It’s Monday Morning… and you have an especially large amount of to-dos floating around in your mind as your first meeting begins. You look at the person talking, give all the nods at the appropriate times, and occasionally even state back a couple of lines that were said. You give just enough to show that you’re listening, enough to make it seem like you’re interested. But you’re really not that interested. You’re not really there, mentally or emotionally. Sound familiar?
Or even worse, you join a teleconference, go on mute, and try putting a dent in your other tasks. You train your ear to listen for your name, in which case you’ll say something smart before retreating back into your other, busier world.
I suppose most of us have adopted this behavior in one form or another. The trouble is that when all is said and done, by multi-tasking we will have missed most of what they said in the meeting and even more of the emotions behind it. And, on the other hand, we will have been less productive than if we had just skipped the meeting altogether and focused.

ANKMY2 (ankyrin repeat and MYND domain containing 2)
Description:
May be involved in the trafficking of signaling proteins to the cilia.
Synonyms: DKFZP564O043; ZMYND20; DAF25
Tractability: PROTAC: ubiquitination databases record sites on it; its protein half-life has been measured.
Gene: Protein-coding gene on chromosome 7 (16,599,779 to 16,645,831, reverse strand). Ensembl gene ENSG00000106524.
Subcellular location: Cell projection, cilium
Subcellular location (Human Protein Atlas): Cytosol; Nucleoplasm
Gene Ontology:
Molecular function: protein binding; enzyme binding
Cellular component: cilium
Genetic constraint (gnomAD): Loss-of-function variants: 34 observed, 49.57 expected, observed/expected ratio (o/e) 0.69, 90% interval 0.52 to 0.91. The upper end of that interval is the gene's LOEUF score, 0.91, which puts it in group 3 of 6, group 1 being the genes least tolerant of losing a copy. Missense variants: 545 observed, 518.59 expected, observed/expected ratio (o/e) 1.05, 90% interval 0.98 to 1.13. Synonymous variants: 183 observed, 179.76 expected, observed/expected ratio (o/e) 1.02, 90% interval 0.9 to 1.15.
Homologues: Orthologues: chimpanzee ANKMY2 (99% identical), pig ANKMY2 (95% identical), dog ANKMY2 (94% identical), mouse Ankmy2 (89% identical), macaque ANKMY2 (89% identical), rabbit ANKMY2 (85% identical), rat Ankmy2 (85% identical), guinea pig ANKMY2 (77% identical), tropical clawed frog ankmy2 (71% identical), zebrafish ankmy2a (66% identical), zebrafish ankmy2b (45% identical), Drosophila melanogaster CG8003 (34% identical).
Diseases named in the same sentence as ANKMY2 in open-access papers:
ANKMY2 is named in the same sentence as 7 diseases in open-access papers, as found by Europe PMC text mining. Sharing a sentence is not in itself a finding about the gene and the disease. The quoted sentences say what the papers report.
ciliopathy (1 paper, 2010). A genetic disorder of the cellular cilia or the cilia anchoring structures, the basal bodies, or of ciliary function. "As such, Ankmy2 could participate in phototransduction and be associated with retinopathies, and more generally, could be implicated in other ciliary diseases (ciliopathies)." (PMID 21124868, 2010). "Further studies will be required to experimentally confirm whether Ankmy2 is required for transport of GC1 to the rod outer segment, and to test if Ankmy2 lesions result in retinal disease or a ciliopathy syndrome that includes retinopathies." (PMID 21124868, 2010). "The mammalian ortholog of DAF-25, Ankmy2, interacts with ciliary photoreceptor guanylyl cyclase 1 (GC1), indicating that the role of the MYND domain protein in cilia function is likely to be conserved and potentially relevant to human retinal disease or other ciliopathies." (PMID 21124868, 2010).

Here’s an approach that may be helpful: At the beginning of a meeting (virtual or in person) ask the following questions: “Do I really need to be in this meeting, or will I be more productive working elsewhere? If I need to be in this meeting, is there anything that simply cannot wait until after the meeting?” If there is something that cannot wait, look at the agenda and kindly ask if you can step out to accomplish a critical task.
Otherwise, focus on listening. Be there. Make this your point of concentration. Mentally set aside everything else. Listen carefully. Ask questions to get more out of it. See how many others you can encourage or praise. Try harder to understand the issues, challenges, and success stories. Decide on a key takeaway and commit to implementing it as a result of the meeting.